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WWII pilots share flying stories

Pilot Mark Moodie prepares to fly in Wee Willy II for the flight demonstration at the Planes of Fame Museum in Chino. The flight demonstration came after World War II veterans Capt. Wayne L. Coleman and Lt. Raymond Biel discussed their experience flying long-range escort missions in Europe, and their role in dropping the atomic bomb over Hiroshima. / photo by Julian Burrell

Pilot Mark Moodie prepares to fly in Wee Willy II for the flight demonstration at the Planes of Fame Museum in Chino. The flight demonstration came after World War II veterans Capt. Wayne L. Coleman and Lt. Raymond Biel discussed their experience flying long-range escort missions in Europe, and their role in dropping the atomic bomb over Hiroshima. / photo by Julian Burrell

Kristine Delgadillo
Staff Writer

The Planes of Fame Air Museum in Chino invited two World War II Air Force veterans to speak on Saturday March 1, each telling their own personal stories of the battles they fought in France, Russia and Japan.

The two speakers, Capt. Wayne L. Coleman and 2nd Lt. Gen. Raymond Biel gave their personal accounts of what it was like flying P-51 Mustang planes during WWII and working alongside historical figures such as President Franklin D. Roosevelt, Col. Paul Tibbets, and Gen. Dwight D. Eisenhower.

WWII, the deadliest conflict to date, eventually splitting the world into alliances. The war resulted in the fall of the Axis Powers, the creation of the United Nations and the start of the Cold War.

An estimated 50 million to 85 million deaths occurred during the war.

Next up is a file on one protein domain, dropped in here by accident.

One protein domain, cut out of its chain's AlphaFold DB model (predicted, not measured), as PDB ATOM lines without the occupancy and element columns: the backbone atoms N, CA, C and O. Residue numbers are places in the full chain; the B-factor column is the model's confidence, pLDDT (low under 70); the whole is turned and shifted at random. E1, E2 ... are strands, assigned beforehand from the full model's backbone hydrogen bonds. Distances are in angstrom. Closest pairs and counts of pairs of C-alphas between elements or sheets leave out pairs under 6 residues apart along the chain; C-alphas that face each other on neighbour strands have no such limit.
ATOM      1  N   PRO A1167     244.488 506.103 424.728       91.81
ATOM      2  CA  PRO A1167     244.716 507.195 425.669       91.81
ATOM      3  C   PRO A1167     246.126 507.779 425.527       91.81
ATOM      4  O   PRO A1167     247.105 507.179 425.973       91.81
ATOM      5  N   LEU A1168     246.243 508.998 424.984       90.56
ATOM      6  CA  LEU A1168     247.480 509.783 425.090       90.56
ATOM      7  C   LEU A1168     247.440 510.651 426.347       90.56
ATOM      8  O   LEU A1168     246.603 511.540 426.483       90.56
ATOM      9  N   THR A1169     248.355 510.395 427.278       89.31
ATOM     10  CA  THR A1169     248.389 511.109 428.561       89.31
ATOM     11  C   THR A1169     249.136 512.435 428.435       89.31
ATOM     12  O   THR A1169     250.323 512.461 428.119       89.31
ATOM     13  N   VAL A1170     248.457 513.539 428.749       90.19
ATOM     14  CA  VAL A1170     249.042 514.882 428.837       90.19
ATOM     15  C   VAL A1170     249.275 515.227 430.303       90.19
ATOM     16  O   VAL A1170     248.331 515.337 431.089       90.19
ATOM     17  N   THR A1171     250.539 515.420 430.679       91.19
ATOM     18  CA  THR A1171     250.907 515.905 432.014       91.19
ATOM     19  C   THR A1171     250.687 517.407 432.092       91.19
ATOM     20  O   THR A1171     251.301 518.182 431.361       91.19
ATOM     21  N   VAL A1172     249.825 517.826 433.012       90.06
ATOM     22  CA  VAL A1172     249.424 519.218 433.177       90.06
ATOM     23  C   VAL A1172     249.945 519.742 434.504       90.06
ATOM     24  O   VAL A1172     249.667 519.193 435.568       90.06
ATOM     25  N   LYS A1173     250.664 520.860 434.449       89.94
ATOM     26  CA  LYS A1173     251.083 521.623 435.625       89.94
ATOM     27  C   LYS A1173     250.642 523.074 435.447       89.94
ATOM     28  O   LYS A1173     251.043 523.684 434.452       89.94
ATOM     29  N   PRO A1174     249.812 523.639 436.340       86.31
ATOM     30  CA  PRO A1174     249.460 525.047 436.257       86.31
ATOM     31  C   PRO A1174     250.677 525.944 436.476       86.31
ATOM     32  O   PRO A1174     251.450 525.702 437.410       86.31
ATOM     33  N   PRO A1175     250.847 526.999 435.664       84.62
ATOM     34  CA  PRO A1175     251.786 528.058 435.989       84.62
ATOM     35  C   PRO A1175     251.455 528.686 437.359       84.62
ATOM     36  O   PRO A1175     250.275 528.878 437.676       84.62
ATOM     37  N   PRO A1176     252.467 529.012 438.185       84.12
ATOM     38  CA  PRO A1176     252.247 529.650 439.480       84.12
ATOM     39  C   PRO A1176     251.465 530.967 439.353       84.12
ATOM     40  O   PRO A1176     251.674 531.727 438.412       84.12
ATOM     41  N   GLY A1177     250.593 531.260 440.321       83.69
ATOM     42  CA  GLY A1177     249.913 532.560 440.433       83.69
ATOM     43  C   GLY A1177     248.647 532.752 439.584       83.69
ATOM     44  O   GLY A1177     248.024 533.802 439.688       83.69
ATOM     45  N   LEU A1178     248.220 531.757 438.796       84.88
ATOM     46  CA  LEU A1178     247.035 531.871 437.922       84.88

Coleman told his emotional story of being drafted at the age of 17, requiring him to leave home fresh out of high school.

“I was forced to become an Air Force pilot under the orders of the U.S. Army,” Coleman said. “And with minimal training, I was sent to France to lead an entire squadron.”

Near the end of the war, Coleman and his base were bombed in a Russian airfield. They were left without food and water until another U.S. plane was able to rescue them.

“I don’t know how we did it,” Coleman said. “We took off before the sun was out, barely any fuel and only the plane’s headlights. I said a few Hail Mary’s and off we went.”

Coleman continued to fly missions in France and Russia, where he led soldiers into various battles until 1945.

“World War II veterans are part of the greatest generation that ever lived,” said warplane enthusiast Anthony Guerra from Whittier.

“The respect I have for them is great because they were hands on leaders and they’re very inspirational.”

The second speaker, Biel, was 18 years old when he was drafted in 1941. He initially dreaded the thought of enlisting.

“I didn’t want to go at first,” Biel said.

“I only wanted to graduate college because I had to have a degree so my girlfriend’s parents would give me permission to marry her. But I went anyway, mostly because I had to.”

After basic training, he was sent to Hiroshima and Nagasaki on a top-secret mission as a co-pilot.In August 1945, Biel and his crew flew over Nagasaki for a special weather briefing for that week’s secret assignment. He later found out the weather report was for the pilots who would drop the atomic bomb over Nagasaki.

Biel and his crew were then assigned their next mission on August 6, 1945: drop an atomic bomb over Hiroshima.

“All of Hiroshima was taken out,” Biel said. “The entire city was gone.”

Biel was eventually discharged, allowing him to purse his goal of finishing college with a degree in dentistry and marrying his girlfriend.

World War II buff Sarah Gillespie from Chino was intrigued by the stories.

“I’ve loved this time period since I was little,” Gillespie said. “I think because my dad was a World War II general, so I’ve heard a lot of stories. Their stories were moving and I’m so glad I got to hear them speak.”

Planes of Fame Air Museum Club Member Joel Hernandez often attends the guest speaker events held at the museum.

“I wish more people could see how fascinating this time period was and that they appreciated things like the two speakers from today,” Hernandez said. “Because soon all of those people will be passed and we’ll only have books left, retelling these stories.”

Kristine Delgadillo can be reached at kristine.delgadillo@laverne.edu.

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